Seeing What Can’t Be Seen
90 Minutes | 4th – 12th Grades
The activity “Seeing What Can’t Be Seen”, gives students an overview of how radar and detection technology is being used to detect land forms, perform environmental and structural testing, identify dangerous materials or explosives, and for many other uses. The activity begins with an overview of radar technology – what it’s used for, the fundamentals of how radars work, and some example applications for detecting land forms, medical anomalies, weapons and chemicals, etc.
The activity includes a hands-on section wherein students have the opportunity to survey an ‘underground’ area (represented as a covered shoebox) to determine the elevations of the points within the box, and ultimately to graph the underlying land forms. The students work in teams to take measurements at each node on the box, and record the data for their land forms in a chart. This data is then entered into an excel sheet which propagates into a 3D mapping of the land form, after which students can uncover the box and determine how accurate their survey was.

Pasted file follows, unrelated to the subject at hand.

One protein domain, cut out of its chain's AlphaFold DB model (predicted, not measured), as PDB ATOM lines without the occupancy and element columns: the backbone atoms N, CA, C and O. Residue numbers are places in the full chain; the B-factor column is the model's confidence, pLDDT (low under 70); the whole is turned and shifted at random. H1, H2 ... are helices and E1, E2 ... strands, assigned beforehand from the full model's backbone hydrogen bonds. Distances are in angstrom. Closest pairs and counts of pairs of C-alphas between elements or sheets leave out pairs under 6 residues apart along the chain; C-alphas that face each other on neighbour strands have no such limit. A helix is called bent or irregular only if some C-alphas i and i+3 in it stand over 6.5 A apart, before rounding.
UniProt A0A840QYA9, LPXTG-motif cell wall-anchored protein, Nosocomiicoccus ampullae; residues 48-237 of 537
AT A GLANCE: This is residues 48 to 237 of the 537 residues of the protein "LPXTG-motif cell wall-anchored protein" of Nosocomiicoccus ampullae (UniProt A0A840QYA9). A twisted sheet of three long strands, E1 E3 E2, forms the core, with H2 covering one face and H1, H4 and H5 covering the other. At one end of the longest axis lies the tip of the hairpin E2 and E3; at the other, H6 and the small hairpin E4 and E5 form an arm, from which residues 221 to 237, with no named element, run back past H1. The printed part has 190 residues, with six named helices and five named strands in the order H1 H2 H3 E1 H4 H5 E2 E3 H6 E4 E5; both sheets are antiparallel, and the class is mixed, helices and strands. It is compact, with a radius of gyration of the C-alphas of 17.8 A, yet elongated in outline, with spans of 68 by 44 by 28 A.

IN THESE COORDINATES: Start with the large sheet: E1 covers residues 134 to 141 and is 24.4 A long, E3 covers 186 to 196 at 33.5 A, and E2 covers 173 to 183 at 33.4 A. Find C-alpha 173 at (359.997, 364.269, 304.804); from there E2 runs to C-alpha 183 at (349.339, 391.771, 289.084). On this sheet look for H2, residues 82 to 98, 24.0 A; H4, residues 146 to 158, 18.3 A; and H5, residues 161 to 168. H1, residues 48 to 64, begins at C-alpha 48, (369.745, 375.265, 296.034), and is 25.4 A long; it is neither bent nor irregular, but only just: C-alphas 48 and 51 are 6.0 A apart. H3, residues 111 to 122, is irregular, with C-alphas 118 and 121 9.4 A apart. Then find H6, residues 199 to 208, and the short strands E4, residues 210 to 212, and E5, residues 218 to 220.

The extension of this activity for older students delves into the identification and mitigation of explosives, and how radar and sensing technology is used at airports, in war zones, and in vehicles and probes to detect and contain explosives. This activity is similar in nature to the above introduction, but instead the students are given ‘dangerous’ objects and ‘safe’ objects to hide in their boxes, and then each group receives a concealed box which they must work with to identify if there are any dangerous objects, where they are located, and what it might be.